Yevgenia Chirikova, a key opposition leader, claimed that Putin’s speech showed he is “laughably” out of touch with people.
Russian opposition leader Yevgenia ChirikovaRussian opposition leader Yevgenia Chirikova
Russian opposition leader Yevgenia Chirikova
Russian opposition leader Yevgenia Chirikova
“It’s the beginning of the end," she said. "I’ve been around for quite a while. I’m 35 years old. I remember how, as a little girl, I used to watch my parents as they laughed at [Soviet leader Leonid] Brezhnev’s speeches.

"Well now my two children watch me laughing at Putin’s speeches. The thing is that it must be nearly over. He just simply doesn’t respect us.”
The opposition has demanded that the disputed December 4 elections be annulled and new ones scheduled. 
They have also called for the sacking of senior Electoral Commission officials and the relaxing of restrictions that have seen many opposition parties barred from running.
Opposition leaders have threatened to bring more people onto the streets and they hope to assemble 50,000 antigovernment protesters in central Moscow on December 24.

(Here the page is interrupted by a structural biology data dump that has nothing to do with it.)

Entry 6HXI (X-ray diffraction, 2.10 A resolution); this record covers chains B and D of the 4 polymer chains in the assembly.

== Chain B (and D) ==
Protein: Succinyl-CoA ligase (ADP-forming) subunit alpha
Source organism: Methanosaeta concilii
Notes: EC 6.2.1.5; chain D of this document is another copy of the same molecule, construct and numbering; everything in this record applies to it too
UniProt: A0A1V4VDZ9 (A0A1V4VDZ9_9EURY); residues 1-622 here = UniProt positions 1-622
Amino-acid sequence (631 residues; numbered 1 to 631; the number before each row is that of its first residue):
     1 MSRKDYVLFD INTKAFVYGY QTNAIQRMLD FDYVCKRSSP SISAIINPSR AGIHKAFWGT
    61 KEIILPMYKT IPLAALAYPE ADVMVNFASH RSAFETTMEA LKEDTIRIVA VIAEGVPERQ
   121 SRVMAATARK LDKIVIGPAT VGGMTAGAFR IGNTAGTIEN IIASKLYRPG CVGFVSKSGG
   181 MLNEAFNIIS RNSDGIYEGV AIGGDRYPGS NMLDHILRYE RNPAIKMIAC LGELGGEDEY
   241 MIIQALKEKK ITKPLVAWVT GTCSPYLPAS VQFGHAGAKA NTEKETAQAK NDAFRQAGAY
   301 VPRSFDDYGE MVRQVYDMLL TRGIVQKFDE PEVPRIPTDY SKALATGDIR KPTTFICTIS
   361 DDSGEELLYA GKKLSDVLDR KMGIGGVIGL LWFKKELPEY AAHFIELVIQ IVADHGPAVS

But Putin simply dismissed allegations that election fraud distorted the final results, which handed the United Russia party just under 50 percent despite the party’s precipitous fall in popularity this year.  
"Uncomfortable' Political Questions
"In my opinion, the election results unconditionally reflect the real balance of forces in the country," he said. "And the fact that the ruling power, United Russia, has lost some of its support is nothing unusual either. Listen, we've gone through a very complicated period of crisis. Look at what's going on in other countries."
Putin said that cameras would be installed in polling stations to ensure against fraud at the March presidential elections, “so that the country can see -- all this has to be put on the Internet -- what is happening around every ballot box, and thus discourage all claims for falsifications."
Putin also hinted that parties would be allowed to register more freely, although offered no concrete indications of how this would happen.
He also suggested that regional governors would be elected rather than appointed by the Kremlin -- but only after the president had approved candidates proposed by political parties.
Pavel Salin from the independent Center of Political Assessments said that these kinds of responses were typical of a cosmetically improved annual call-in session, but one that still lacked substance.
Salin admitted that previous phone-ins had focused on socioeconomic issues, but that this one broached “uncomfortable” political questions, even if it was ultimately to little avail.